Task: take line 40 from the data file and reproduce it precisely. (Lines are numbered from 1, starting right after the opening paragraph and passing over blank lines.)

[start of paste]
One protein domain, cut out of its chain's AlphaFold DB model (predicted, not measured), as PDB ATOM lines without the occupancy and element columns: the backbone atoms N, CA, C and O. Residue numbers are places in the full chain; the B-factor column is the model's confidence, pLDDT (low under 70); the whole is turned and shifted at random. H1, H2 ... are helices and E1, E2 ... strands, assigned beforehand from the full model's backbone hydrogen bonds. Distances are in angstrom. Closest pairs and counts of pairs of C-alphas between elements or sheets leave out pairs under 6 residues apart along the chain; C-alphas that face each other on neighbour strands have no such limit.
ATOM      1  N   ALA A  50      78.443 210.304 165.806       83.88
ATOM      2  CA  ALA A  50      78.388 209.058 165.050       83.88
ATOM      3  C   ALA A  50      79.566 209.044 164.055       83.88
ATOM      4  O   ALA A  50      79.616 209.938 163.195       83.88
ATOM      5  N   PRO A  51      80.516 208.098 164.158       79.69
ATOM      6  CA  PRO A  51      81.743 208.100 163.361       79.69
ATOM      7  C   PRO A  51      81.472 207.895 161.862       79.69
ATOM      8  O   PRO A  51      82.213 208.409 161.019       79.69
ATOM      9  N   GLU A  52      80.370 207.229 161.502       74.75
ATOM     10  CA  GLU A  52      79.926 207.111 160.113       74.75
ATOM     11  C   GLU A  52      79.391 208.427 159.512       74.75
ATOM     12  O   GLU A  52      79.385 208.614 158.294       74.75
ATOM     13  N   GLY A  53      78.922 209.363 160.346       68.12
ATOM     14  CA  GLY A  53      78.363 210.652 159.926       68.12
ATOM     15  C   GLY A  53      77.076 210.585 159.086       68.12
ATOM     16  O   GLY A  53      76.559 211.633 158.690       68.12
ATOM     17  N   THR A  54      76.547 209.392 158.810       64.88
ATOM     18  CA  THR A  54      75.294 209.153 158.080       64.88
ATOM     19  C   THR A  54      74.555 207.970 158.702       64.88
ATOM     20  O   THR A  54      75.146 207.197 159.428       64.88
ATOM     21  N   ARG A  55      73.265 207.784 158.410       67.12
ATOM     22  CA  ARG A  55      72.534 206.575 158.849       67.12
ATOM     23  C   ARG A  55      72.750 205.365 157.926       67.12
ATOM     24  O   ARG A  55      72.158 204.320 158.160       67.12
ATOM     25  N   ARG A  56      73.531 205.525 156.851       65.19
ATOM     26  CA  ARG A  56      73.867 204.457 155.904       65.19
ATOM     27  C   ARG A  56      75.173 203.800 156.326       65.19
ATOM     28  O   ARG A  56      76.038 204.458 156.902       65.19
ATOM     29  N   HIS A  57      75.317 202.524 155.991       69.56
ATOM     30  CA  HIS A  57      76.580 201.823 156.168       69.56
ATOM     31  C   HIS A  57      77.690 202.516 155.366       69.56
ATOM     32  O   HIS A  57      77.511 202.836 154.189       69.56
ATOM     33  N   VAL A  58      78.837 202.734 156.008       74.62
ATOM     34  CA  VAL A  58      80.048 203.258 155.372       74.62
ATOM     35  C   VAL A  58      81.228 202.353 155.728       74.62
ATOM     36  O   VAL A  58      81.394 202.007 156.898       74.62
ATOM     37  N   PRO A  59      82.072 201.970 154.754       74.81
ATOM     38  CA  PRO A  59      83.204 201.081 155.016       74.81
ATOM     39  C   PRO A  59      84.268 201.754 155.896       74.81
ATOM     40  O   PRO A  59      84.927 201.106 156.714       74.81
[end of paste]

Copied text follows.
ATOM     40  O   PRO A  59      84.927 201.106 156.714       74.81